|Photo Dennis Stevenson
|The Cycad Pages
- Cycas panzhihuaensis L. Zhou & S. Y. Yang, "Acta Phytotax. Sin. 19(3): 335, t. 10, figs 1-6; t. 11, figs 1-10" (1981). H—PE
- "TYPE: China, Sichuan, Dukou, Baguan He, Yang Siyuan 10 (holo PE)."
From the natural occurrence of this species in the Panzihua Prefecture
of southern Sichuan Province, China, with the Latin termination -ensis, place of origin.
Probably the most abundant Chinese cycad, although only relatively recently
described. This species was named in 1981 by Chinese horticulturists
Lin Zhou and
based on specimens that Yang and Bin
Wu had collected near Dukou, now Panzhihua City, in 1979. In the
same paper, Chinese botanists
Li-Kuo Fu and
Shu-Zhi Cheng from
the Institute of Botany in Beijing described C. baguanheensis,
based on collections by Yang and Wu from Baguan He, also near
Panzhihua City, collected on the same expedition in 1979. It has
been generally accepted subsequently, however, that the latter
was merely a depauperate form of the former from a harsher site
One of the most distinct of the Chinese cycads, characterised
by the short stout trunks with a thick coat of orange-brown wool, the
slender, hard cataphylls, the narrow, dull to semiglossy bluish leaflets
and the small, orange-red seeds.
Distribution and habitat:
Known from southern Sichuan and northern Yunnan Provinces, typically
in fairly dry, closed low woodland or shrubland thickets on moderately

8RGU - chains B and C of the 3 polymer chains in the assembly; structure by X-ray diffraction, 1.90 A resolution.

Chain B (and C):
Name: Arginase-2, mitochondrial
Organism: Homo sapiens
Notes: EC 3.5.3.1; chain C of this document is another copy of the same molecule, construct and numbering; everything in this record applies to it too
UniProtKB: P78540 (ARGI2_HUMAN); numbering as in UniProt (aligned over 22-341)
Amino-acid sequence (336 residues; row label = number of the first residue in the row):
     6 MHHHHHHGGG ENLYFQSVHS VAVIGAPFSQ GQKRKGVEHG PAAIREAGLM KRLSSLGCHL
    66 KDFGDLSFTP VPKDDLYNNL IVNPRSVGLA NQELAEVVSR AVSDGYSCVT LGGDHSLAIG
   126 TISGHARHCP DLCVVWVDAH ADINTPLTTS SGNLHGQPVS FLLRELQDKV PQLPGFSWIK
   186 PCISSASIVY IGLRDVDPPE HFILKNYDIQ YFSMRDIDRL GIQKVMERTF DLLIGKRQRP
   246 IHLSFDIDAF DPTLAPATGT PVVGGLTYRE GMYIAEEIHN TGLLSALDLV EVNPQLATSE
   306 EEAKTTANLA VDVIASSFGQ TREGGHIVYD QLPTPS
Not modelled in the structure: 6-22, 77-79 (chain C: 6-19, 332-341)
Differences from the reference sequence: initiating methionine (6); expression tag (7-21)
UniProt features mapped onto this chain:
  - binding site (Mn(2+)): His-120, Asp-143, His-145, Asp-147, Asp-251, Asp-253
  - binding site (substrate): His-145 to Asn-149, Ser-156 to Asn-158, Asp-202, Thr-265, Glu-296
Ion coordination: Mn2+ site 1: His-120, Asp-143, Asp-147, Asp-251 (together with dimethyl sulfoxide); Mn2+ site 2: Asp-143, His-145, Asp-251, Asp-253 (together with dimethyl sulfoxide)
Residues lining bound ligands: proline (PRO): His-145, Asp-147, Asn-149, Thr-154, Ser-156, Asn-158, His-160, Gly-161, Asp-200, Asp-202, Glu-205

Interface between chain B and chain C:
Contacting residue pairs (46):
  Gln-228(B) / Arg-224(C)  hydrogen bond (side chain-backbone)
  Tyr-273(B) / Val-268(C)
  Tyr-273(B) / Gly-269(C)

to steeply sloping sites. Soil is usually derived from limestone,
although occurrences on shale and sandstone are known. As with
all mainland Asian cycads, human population pressure has had considerable
impact, and present distributions may represent a small fraction
of the distribution of only a century ago.
Although populations numbering hundreds of thousands were recently
recorded (Zhou 1990), and two nature reserves have been designated
for the protection of this species, this species must still be regarded
as potentially at risk. Much of the habitat is under
threat of clear cutting, and plants are being collected
for sale as food, medicine and ornamentals, even within the reserves
(Walters et al. 1995).
IUCN Red List category LR,cd.
|Photo Ken Hill
|Photo Ken Hill
Stems arborescent, to 1-2(-3) m tall, 15-20 cm diam. at narrowest point; 30-80 leaves in crown.
Leaves grey-green, semiglossy, 70-150 cm long, flat (not keeled) in section (opposing leaflets inserted at 180° on rachis), with 140-250 leaflets, with orange tomentum persistent below; rachis consistently terminated by paired leaflets. Petiole 7-25 cm long (15-25% of total leaf), petiole glabrous, spinescent for 50-70% of length. Basal leaflets not gradually reducing to spines, 50-70 mm long.
Median leaflets simple, strongly discolorous, 120-230 mm long, 5-7 mm wide, inserted at 50-60° to rachis, decurrent for 4-6 mm, narrowed to 2-3 mm at base (to 35-45% of maximum width), 6-10 mm apart on rachis; median leaflets section flat; margins flat to slightly recurved; apex aristate, spinescent; midrib flat above, raised below.
Cataphylls narrowly triangular, soft, densely floccose, 60-90 mm long, persistent.
Pollen cones fusiform, yellow, 25-50 cm long, 8-14 cm diam.; microsporophyll lamina waxy, not dorsiventrally thickened, 40-60 mm long, 18-32 mm wide, fertile zone 30-40 mm long, sterile apex 8-11 mm long, deflexed, apical spine rudimentary, deflexed, 1-4 mm long.
Megasporophylls 11-21 cm long, yellow-tomentose or brown-tomentose; ovules 1-5, glabrous; lamina orbicular, 70-150 mm long, 35-70 mm wide, deeply pectinate, with 23-40 soft lateral spines 10-40 mm long, 2-2.5 mm wide, apical spine not distinct from lateral spines.
Seeds subglobose, 25-35 mm long, 22-30 mm wide; sarcotesta red to orange, not pruinose, 1.5 mm thick; fibrous layer absent; sclerotesta smooth. Spongy endocarp absent.